The long-term survival of cities is in recruiting a new generation to take up residence, build businesses and employ more locals. Once their roots are established, we can expect that they will pay taxes on homes, businesses and purchases, have families and begin to support schools and a positive cycle begins anew. That is the cycle that must be renewal or a city begins to decline and will have long tireless discussions on unfunded programs, mounting debt and maybe having to shrink the city [READ: Detroit, Cleveland and New Orleans].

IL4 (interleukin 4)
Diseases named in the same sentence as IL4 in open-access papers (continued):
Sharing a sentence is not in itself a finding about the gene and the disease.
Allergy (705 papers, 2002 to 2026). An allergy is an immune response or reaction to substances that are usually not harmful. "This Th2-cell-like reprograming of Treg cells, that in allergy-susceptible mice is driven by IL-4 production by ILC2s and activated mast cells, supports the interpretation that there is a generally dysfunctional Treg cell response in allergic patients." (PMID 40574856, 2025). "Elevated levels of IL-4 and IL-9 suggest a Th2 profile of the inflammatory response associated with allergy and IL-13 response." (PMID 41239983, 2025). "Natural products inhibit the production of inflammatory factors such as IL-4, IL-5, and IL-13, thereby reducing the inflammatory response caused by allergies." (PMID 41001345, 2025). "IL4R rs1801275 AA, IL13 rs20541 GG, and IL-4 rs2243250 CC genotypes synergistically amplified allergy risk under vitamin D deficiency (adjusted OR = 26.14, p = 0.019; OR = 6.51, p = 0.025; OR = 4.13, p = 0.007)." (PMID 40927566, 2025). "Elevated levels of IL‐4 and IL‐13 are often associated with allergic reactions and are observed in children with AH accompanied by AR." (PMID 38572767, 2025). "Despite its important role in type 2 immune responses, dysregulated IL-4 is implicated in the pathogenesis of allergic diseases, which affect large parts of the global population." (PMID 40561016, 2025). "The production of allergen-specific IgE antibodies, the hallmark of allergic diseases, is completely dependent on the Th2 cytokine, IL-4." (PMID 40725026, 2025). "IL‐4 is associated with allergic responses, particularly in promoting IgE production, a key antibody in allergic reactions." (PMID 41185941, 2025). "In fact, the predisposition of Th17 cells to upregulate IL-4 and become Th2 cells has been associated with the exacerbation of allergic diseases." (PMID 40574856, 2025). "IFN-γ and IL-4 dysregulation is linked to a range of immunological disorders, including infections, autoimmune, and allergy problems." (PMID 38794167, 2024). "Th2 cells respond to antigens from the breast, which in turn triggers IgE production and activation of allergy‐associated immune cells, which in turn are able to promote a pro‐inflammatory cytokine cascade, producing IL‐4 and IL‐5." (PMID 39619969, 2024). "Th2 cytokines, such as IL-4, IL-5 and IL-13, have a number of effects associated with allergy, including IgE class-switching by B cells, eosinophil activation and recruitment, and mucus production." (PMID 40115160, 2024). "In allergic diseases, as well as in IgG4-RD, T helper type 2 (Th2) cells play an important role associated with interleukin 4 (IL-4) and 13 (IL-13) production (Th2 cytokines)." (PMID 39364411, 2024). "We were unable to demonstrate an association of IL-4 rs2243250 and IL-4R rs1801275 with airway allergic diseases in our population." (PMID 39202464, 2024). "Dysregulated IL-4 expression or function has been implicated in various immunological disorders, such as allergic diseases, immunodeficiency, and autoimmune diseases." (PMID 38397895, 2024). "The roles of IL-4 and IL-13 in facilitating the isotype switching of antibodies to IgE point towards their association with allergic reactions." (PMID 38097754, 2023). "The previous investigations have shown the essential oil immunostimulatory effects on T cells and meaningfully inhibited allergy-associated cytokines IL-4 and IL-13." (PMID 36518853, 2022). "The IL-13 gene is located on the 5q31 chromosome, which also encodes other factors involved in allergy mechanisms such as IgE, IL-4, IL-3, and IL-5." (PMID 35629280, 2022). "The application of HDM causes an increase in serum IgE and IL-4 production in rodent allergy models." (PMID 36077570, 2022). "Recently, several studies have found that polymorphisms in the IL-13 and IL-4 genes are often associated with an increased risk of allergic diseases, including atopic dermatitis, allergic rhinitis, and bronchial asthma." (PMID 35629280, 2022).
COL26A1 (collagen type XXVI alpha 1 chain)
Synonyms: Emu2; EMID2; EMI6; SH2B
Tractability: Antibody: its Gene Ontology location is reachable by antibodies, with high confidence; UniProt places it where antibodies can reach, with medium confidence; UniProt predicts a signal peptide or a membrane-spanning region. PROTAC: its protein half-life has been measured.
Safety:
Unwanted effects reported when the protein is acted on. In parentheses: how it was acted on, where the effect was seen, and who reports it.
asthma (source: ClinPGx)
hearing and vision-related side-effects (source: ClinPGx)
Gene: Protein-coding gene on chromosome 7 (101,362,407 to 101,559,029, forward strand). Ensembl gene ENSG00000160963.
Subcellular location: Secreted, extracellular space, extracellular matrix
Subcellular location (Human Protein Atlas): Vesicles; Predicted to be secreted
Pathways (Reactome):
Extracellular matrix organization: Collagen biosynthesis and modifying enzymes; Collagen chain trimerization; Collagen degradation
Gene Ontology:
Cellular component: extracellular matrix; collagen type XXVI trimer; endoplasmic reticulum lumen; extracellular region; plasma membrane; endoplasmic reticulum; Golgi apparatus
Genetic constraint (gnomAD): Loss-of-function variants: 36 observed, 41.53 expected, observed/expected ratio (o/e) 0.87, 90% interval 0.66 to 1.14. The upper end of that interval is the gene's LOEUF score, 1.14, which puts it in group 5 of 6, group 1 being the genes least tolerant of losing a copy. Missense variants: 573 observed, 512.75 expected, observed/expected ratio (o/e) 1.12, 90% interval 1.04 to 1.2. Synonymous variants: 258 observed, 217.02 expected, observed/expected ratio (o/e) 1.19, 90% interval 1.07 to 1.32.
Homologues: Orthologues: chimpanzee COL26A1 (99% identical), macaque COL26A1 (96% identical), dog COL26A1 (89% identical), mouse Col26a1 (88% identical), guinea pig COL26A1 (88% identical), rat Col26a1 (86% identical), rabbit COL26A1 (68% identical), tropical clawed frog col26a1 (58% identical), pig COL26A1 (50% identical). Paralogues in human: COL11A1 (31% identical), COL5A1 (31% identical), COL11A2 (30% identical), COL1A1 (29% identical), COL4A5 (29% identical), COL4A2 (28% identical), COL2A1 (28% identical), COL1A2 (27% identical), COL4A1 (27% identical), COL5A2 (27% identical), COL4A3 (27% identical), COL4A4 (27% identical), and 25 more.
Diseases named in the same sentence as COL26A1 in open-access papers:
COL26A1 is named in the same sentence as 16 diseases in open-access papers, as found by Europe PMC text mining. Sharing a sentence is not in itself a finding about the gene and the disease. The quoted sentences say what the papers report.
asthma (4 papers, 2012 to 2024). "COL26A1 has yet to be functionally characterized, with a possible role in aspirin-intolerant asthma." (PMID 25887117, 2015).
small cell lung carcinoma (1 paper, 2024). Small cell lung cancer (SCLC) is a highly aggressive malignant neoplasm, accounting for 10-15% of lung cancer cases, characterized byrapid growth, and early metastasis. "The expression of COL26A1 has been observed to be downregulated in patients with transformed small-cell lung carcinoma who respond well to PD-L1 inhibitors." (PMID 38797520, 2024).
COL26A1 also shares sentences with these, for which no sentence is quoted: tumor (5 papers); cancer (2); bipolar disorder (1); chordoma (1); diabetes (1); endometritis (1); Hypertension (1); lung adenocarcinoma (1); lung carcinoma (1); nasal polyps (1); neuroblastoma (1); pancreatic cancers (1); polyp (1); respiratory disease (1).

The critical part is whether or not our civic, political and business leadership will understand and quirky pivot from tax incentives to investments in needed infrastructure to insure the city meets the needs for young, very mobile professionals.
Cities like Boston, New York, Denver, St. Louis, Pittsburgh, Atlanta, Amsterdam, London, Berlin, Ontario are moving quickly to meet that challenge.